Thursday, 3 July 2014

Custom GLSL shaders in BGE: View independent reflections

Reflections are an important part of creating realistic materials, unfortunately they are difficult to render in realtime. The specular component is a vague approximation of a light reflection but for metals or glossy surfaces it isn't really good enough.
Using raytracing is an elegant solution, however it is beyond the abilities of modern graphics cards to render accurate realtime reflections with this method and maintain playable framerates.

Thus we get image based techniques for rendering realtime reflections. There are 3 main techniques for displaying reflections, sphere mapping, dual paraboloid mapping and cube mapping.

Sphere mapping is the simplest method of generating reflections, it is also the easiest to use in the blender game engine as it is natively supported by the material editor.


A sphere mapped Suzanne
The main drawback of sphere mapping is the fact that it's view dependent, meaning, whatever angle you view the object from, the reflection will always be the same.

This is where view independent reflections come in!

Two techniques exist to render view independent reflections, the current industry standard method is cube mapping, but there is also a technique named dual paraboloid mapping.

Dual paraboloid mapped Suzanne's
The benefit of using dual paraboloid mapping is that you only need two textures to achieve the effect, rather than the six required for cube mapping.


2 Textures representing the reflection on an upper and lower paraboloid
Dual paraboloids do have disadvantages compared to cube maps, they are more prone to distortion and are less well used so resources on them are limited, if you are interested in learning more, these are the resources I used when implementing them:
Dual paraboloid reflections - Kyle Hayward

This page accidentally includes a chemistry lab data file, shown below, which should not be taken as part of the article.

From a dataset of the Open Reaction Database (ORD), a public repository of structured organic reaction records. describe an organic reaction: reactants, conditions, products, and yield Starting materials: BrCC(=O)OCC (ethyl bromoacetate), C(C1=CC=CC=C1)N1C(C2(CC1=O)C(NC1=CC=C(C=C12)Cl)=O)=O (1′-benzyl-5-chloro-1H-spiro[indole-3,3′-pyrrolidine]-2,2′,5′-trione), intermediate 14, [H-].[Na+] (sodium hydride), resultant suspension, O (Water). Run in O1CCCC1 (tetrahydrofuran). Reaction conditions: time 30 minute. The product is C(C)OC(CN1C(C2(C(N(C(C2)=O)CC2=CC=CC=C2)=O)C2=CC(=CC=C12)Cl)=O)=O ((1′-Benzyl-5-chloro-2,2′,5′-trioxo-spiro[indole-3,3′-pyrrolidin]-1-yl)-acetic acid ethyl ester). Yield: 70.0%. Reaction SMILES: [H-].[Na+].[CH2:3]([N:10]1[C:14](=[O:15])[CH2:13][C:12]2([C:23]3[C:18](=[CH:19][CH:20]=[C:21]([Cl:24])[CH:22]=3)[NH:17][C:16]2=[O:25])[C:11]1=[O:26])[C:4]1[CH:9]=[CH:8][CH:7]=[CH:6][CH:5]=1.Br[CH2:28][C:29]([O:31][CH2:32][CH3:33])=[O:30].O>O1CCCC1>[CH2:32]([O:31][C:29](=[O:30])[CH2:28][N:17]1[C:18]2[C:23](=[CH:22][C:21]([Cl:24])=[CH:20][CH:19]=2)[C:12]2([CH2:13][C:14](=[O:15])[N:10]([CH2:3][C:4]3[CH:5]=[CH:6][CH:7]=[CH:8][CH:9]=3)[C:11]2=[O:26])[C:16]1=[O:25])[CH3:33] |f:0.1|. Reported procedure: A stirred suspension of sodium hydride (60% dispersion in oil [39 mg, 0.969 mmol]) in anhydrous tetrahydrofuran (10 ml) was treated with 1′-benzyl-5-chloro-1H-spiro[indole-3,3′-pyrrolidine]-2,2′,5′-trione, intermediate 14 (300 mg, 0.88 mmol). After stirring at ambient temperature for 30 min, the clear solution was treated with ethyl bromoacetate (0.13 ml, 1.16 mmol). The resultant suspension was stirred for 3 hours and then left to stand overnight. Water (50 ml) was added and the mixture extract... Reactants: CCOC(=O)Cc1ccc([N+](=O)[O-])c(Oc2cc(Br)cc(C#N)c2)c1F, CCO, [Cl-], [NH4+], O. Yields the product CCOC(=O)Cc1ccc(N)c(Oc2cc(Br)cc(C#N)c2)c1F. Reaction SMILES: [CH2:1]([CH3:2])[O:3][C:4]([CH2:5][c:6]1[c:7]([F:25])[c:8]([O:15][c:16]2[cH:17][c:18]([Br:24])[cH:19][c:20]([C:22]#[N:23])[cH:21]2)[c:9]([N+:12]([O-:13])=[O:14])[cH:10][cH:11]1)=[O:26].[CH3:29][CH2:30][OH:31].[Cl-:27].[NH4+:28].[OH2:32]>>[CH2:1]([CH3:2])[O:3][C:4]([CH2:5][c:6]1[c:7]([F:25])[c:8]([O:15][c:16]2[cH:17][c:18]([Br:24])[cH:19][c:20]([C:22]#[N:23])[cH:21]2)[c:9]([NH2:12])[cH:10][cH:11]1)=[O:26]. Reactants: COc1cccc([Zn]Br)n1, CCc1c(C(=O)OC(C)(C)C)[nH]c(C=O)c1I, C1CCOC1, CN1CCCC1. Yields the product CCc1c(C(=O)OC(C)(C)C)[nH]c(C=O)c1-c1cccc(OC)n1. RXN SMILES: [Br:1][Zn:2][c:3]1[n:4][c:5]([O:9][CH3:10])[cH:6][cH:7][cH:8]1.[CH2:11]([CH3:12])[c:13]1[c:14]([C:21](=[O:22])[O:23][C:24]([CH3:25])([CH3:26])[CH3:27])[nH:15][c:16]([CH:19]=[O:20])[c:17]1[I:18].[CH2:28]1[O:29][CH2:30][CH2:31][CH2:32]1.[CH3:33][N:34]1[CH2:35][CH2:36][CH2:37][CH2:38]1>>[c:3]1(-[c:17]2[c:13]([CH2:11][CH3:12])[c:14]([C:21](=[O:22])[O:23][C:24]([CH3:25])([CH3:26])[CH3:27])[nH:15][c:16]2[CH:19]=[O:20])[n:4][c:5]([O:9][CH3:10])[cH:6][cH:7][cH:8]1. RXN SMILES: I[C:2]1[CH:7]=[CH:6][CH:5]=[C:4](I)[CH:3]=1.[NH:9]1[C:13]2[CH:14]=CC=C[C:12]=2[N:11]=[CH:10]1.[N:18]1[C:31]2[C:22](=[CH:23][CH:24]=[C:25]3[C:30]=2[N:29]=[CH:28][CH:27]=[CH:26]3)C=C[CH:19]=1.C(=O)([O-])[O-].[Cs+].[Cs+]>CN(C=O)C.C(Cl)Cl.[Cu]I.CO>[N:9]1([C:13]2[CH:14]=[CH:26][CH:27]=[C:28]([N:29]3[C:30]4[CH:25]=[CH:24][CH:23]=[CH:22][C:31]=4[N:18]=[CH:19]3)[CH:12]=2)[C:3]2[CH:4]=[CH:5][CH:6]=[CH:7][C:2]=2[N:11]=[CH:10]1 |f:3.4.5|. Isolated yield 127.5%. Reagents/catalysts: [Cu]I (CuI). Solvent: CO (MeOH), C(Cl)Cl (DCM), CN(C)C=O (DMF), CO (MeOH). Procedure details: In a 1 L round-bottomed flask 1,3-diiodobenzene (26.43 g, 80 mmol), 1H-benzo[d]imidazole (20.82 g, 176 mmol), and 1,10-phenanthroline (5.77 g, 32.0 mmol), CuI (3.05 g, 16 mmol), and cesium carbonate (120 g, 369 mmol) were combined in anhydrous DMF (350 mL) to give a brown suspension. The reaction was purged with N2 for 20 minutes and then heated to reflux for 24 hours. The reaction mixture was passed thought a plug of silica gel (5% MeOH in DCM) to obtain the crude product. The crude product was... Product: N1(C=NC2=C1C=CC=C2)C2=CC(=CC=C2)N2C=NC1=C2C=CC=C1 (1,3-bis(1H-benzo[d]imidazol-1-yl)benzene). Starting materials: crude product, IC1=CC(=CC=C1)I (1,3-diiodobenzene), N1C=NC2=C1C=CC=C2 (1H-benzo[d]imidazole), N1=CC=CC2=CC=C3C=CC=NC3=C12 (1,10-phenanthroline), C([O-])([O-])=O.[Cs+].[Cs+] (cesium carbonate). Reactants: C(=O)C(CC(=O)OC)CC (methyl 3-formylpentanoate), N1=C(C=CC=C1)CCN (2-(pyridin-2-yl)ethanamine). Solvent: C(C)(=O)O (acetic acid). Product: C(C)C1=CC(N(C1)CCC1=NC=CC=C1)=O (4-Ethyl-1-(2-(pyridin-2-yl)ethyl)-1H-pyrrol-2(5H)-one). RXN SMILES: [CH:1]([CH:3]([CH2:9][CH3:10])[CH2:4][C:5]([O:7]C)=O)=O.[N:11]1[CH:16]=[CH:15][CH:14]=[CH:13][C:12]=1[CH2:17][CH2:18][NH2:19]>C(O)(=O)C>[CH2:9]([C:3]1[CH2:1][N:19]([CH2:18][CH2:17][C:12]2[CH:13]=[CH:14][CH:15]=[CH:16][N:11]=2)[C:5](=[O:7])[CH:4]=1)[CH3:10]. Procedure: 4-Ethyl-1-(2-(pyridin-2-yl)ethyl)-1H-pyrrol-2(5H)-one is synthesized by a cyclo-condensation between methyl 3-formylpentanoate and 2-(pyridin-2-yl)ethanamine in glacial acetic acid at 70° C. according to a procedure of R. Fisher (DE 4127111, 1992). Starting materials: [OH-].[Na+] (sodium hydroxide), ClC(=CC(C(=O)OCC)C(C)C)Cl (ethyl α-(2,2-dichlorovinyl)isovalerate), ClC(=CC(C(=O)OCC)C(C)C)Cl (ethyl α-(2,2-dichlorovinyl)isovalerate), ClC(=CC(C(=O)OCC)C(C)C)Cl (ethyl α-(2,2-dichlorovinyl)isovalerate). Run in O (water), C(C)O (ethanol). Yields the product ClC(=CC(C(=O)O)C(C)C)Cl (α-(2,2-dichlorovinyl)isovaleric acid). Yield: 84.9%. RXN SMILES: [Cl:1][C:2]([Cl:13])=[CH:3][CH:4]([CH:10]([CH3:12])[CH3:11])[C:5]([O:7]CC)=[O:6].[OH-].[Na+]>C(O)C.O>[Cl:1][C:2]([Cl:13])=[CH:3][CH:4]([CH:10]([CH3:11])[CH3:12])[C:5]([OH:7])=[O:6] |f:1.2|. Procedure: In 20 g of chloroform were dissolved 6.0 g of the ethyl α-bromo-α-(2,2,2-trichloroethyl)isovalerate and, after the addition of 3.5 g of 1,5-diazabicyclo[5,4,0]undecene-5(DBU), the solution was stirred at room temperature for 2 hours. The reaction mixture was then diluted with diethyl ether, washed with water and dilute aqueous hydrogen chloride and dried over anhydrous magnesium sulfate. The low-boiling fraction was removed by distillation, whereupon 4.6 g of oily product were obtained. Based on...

The art of texturing using the opengl shading language - Environment Mapping - Jerome Guinot

Finally we have cube mapping, as previously mentioned cube mapping is the most common technique you will see for displaying image based reflections. Compared to dual paraboloid maps, cube maps have less distortion, a more consistent pixel density and are also easier to generate.

Cube mapping

Cube maps do however require 6 separate images making them the most expensive to render in realtime. Blender has support for cubemaps (via custom GLSL shaders), it does however have a few issues with it's implementation the most notable being the inability to change the cube map with bge.texture (as far as I can tell).

A blender cube map
Information on cube maps can be found everywhere, here is a link to the site I used to create the shader. There is also many advanced techniques that can be used to enhance cube maps, notably these include box projected cube environment mapping. Remember me and Ryse son of rome also used a technique called Parallax corrected cube mapping, the details of that went a little over my head however!

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This was quite a broad overview of these techniques, there is plenty more to discover if this interested you.

Again, there will be a post up in the coming weeks continuing on from this.